Free-For-All – Essentially an arena deathmatch mode. You fight 15 other ships trying to reach the top score first. Always great to use this mode as a way to get a feel for the different ships and races.
Gauntlet – This is a wave survival and defense mode. As a comparison, you could think of it as something like Killing Floor or Nazi Zombies but for space and you have specific starbases to defend. Wave after wave of enemies come at you, trying to destroy those starbases. The longer you survive, the tougher it gets but so does the variety of what is thrown at you.
Alone Against The Empires – As mentioned, the game itself is a bit of a homage to Atari’s Star Raiders (particularly the 8-bit PC version) and this particular mode is the closest thing we have seen to “Star Raiders 2000” or a proper Star Raiders remake (sorry shoddy X360 version). While BattleSphere does lack the technical systems management that Star Raiders had, the rest of this mode is about keeping your bases safe across 64 sectors of space while working to take out the enemy starbases and their fighters. One aspect that stands out is that this mode introduced a strategy element to the play – while in the galactic map, you could tell your friendly units to move sectors, either protecting a starbase or attacking enemy units or a starbase. As a fan of the original SR, this is the mode I’ve generally played the most.
BattleSphere – The main mode of the game as indicated by the title but it is not playable on a single console, which I will get into in a moment. At its core, it is a capture-the-flag type mode, with two alien races “placed into the BattleSphere” to duke it out in taking over the opponents starbases with a special weapon. To get to that point you have to rack up your kills/score to upgrade the weapons then strike when the time is right. In a way, it is a little like a blend of Gauntlet and Alone Against The Empires.
Across the board, the AI stands out in this game. Enemy craft will go on kamikaze runs if the situation is looking desperate on their side and they tend to have other tactics in battle that makes memorizing patterns not terribly useful.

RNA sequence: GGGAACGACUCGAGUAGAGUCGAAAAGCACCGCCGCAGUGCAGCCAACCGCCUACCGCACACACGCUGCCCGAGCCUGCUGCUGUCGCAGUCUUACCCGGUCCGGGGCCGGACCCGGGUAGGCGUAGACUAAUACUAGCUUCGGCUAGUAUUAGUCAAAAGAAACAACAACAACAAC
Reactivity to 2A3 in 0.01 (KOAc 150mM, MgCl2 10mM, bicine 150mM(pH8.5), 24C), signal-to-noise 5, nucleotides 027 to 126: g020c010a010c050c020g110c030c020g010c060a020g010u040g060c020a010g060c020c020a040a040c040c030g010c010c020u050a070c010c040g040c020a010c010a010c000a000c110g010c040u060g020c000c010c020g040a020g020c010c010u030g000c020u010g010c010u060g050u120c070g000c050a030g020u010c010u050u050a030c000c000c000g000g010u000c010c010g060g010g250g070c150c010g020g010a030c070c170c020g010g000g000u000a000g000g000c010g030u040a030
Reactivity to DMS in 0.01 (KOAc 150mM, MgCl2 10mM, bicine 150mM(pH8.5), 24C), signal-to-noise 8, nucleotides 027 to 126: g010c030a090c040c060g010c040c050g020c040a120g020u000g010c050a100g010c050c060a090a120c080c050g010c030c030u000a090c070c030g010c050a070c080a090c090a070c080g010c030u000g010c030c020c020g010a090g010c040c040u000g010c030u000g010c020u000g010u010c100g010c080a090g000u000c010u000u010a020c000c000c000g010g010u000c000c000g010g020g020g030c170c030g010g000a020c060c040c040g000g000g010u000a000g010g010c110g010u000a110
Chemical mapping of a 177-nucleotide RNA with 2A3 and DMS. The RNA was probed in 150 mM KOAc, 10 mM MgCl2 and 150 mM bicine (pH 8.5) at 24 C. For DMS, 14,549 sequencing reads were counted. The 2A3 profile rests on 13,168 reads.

Historical Tidbit: One of the people that worked on this game worked for VM Labs of NUON fame for a time. He tried to get BattleSphere brought to that hardware but the proposal was shot down.
One important thing to note about all of these modes is a feature that very, very few games on the console bothered to take advantage of – console networking. In Free-For-All mode, you could network up to sixteen Jaguars (and thanks to the game supporting 2 player co-op, that means 32 players) for an all out battle; Gauntlet mode supports 1-2 consoles; then BattleSphere mode supports anywhere between 2-8 consoles. Alone Against the Empires and Training modes are the only ones that don’t use the feature. (As a note, the only other games to try and use the network abilities were Doom which could only connect two consoles and the crappy Aircars, which could handle up to 8 consoles but it wasn’t a very good game so good luck finding people to play with; devices like the JagLink, JagLink II, CatBox and ScatBox allowed Jaguars to network together). As users saw with Doom, network could be spotty with various errors as there was a bug discovered in the console’s UART chip after release and developers pretty much had to code the network from scratch, making it a difficult task on a console that was already a bit of a challenge to code for. But 4play did often claim that the more Jaguars linked together, the better the game would run as they used the concept of cloud processing. I’ve only played the game linked once and that was with two consoles and since the game was designed with that focus in mind, it was fun.